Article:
Encouraging Results for Turtle-Saving Crab Trap Devices

Encouraging Results for Turtle-Saving Crab Trap Devices

 Diamondback terrapins that find their way in to crab pots are often unable to get back out. (Photo: E. Weeks/SCDNR)

Diamondback terrapins that find their way in to crab pots are often unable to get back out. (Photo: E. Weeks/SCDNR)

Crab traps don’t just trap crabs.

The stinking smell of chicken necks and fish scraps attracts all manner of marine animals, including an unusual marsh turtle called the diamondback terrapin. These beautifully patterned reptiles breath air, which means they often drown when they become trapped in crab pots.

Biologists and crabbers along the East Coast have sought solutions to the terrapin problem for years. One of the most promising options developed has been the bycatch reduction device, or BRD (pronounced “bird”), a small plastic cutout that’s intended to block unwelcome visitors such as terrapins from entering crab trap entrances. Researchers between Texas and New Jersey have tested nearly two dozen BRD designs in recent decades, with mixed results -- primarily because many designs intended to exclude terrapins have been found to exclude large blue crabs as well.

“The perception of conflicting results has precluded most states from feeling confident about requiring these devices on crab traps,” said Dr. Michael Arendt, a biologist with the South Carolina Department of Natural Resources (SCDNR).

 Two commercially available bycatch-reduction devices (orange) and the new SCDNR-designed device (red) (Photo: E. Weeks/SCDNR)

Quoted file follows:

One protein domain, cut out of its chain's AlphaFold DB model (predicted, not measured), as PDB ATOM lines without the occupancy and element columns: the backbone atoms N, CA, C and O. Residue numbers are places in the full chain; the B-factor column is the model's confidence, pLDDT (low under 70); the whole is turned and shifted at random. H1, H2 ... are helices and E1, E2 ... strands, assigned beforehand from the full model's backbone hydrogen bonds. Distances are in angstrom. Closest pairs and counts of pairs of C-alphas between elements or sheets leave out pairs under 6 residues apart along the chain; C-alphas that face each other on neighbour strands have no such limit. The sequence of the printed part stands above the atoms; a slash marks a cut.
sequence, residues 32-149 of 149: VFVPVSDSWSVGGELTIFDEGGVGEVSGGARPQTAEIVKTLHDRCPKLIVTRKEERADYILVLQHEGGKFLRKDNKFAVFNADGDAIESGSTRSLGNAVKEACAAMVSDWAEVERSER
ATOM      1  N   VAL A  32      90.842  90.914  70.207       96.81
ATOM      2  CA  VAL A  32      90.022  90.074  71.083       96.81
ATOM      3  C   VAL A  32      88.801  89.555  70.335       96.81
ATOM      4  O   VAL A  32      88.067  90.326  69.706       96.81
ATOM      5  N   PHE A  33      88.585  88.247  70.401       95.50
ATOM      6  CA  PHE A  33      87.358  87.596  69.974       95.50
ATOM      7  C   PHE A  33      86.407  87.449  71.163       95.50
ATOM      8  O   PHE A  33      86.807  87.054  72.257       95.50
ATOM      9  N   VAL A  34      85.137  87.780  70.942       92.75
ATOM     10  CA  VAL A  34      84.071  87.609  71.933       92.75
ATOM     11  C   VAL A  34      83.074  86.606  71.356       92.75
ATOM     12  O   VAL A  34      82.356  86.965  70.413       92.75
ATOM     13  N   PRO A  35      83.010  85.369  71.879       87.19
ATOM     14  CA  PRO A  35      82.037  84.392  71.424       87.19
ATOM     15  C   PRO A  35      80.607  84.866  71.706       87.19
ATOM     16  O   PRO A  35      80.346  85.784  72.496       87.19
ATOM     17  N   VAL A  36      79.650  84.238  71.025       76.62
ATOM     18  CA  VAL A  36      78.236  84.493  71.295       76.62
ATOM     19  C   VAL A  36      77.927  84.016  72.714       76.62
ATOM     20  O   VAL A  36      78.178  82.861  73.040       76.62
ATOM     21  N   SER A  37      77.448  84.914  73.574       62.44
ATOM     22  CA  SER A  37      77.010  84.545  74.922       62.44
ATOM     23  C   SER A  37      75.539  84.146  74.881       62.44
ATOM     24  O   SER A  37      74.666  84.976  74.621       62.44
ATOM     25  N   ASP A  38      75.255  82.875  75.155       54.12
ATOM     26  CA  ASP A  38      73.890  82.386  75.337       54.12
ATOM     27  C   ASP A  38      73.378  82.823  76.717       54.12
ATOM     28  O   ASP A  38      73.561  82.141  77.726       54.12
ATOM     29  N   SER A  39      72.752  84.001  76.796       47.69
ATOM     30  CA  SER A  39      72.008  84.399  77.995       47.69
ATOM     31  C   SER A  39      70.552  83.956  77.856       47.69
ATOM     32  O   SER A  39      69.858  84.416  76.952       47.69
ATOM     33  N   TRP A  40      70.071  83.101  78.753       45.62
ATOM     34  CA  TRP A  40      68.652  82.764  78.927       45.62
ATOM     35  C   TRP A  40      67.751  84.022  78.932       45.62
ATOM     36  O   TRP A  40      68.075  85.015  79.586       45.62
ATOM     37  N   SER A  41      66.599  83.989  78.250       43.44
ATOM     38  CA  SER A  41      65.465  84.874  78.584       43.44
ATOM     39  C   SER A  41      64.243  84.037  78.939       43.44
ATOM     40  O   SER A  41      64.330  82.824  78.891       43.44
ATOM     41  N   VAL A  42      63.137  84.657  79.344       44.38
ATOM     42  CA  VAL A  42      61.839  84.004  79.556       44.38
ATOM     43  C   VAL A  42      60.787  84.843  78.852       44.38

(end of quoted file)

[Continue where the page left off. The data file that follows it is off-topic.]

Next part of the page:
Two commercially available bycatch-reduction devices (orange) and the new SCDNR-designed device (red) (Photo: E. Weeks/SCDNR)

To determine how useful a tool BRDs might be for terrapin conservation in South Carolina, Arendt led a team that modeled results for all existing BRDs and field-tested a new one of their own design. Their work was recently published in the North American Journal of Fisheries Management – and the findings are encouraging.

The results obtained by the SCDNR researchers and across published studies from other states show that all BRDs essentially work as predicted for blue crabs and appear to exclude even more terrapins than predicted. The new, SCDNR-designed BRD excluded the highest percentage of terrapins.

“What sets our study apart is that we developed a simple scoring system to evaluate the potential for any BRD size to exclude terrapins or allow crabs to enter traps based on detailed body measurements of actual terrapins and blue crabs,” Arendt said.

The team took detailed measurements of 736 legal-sized blue crabs and 985 diamondback terrapins caught in the Ashley and Stono Rivers between 2013 and 2017. They crunched the numbers on average size and shape of the animals, which allowed them to predict how >8,100 potential BRD sizes would each perform in terms of allowing legal-sized crabs to enter while excluding terrapins.

 Taking measurements of nearly 1,000 diamondback terrapins allowed the SCDNR team to model how different bycatch reduction devices would work in Charleston. (Photo: E. Weeks/SCDNR)

Taking measurements of nearly 1,000 diamondback terrapins allowed the SCDNR team to model how different bycatch reduction devices would work in Charleston. (Photo: E. Weeks/SCDNR)